Issue 7, 2017

Long range electrostatic forces in ionic liquids


Ionic liquids are pure salts that are liquid under ambient conditions. As liquids composed solely of ions, the scientific consensus has been that ionic liquids have exceedingly high ionic strengths and thus very short Debye screening lengths. However, several recent experiments from laboratories around the world have reported data for the approach of two surfaces separated by ionic liquids which revealed remarkable long range forces that appear to be electrostatic in origin. Evidence has accumulated demonstrating long range surface forces for several different combinations of ionic liquids and electrically charged surfaces, as well as for concentrated mixtures of inorganic salts in solvent. The original interpretation of these forces, that ionic liquids could be envisioned as “dilute electrolytes,” was controversial, and the origin of long range forces in ionic liquids remains the subject of discussion. Here we seek to collate and examine the evidence for long range surface forces in ionic liquids, identify key outstanding questions, and explore possible mechanisms underlying the origin of these long range forces. Long range surface forces in ionic liquids and other highly concentrated electrolytes hold diverse implications from designing ionic liquids for energy storage applications to rationalizing electrostatic correlations in biological self-assembly.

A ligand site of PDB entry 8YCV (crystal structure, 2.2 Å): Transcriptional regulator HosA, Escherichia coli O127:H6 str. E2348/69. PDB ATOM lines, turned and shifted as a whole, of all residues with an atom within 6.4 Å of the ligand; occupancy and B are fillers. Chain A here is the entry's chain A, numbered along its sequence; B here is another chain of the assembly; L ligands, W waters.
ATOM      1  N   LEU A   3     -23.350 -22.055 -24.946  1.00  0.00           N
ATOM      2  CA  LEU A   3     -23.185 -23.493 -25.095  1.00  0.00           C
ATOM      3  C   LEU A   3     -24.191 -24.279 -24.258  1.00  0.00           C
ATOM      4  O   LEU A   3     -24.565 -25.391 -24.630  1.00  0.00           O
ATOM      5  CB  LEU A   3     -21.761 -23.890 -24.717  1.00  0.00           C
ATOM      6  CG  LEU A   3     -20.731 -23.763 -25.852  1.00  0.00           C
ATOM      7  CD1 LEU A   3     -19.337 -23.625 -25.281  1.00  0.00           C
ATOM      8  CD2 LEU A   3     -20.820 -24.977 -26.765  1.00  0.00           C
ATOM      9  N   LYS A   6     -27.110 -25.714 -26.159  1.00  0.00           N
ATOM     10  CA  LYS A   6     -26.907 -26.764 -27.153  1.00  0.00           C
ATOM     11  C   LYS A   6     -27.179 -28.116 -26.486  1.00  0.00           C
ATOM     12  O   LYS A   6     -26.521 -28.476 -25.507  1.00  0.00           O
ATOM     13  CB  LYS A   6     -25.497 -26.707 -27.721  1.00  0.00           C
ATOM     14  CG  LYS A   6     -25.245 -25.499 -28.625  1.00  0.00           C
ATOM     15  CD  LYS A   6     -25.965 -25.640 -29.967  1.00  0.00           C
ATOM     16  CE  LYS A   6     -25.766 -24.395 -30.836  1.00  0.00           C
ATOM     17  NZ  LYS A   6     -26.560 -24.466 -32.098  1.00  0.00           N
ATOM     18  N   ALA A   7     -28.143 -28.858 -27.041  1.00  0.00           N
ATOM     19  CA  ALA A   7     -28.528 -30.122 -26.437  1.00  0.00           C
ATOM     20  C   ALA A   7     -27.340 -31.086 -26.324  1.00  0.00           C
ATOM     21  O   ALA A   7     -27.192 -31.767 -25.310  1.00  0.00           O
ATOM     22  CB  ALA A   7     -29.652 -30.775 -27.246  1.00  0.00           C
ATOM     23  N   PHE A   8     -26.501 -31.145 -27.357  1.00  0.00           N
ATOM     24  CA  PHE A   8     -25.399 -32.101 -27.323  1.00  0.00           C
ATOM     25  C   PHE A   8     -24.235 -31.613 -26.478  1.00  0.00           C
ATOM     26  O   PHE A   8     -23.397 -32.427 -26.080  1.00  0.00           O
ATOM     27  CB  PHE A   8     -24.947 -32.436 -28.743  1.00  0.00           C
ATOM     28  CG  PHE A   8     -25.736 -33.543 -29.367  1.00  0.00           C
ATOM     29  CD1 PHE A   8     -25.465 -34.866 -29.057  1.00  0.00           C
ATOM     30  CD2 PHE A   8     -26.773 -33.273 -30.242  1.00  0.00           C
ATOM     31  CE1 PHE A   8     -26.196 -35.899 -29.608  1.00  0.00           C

Graphical abstract: Long range electrostatic forces in ionic liquids

Article information

Article type
Feature Article
03 Nov 2016
09 Dec 2016
First published
09 Dec 2016
This article is Open Access
Creative Commons BY license

Chem. Commun., 2017,53, 1214-1224

Long range electrostatic forces in ionic liquids

M. A. Gebbie, A. M. Smith, H. A. Dobbs, A. A. Lee, G. G. Warr, X. Banquy, M. Valtiner, M. W. Rutland, J. N. Israelachvili, S. Perkin and R. Atkin, Chem. Commun., 2017, 53, 1214 DOI: 10.1039/C6CC08820A

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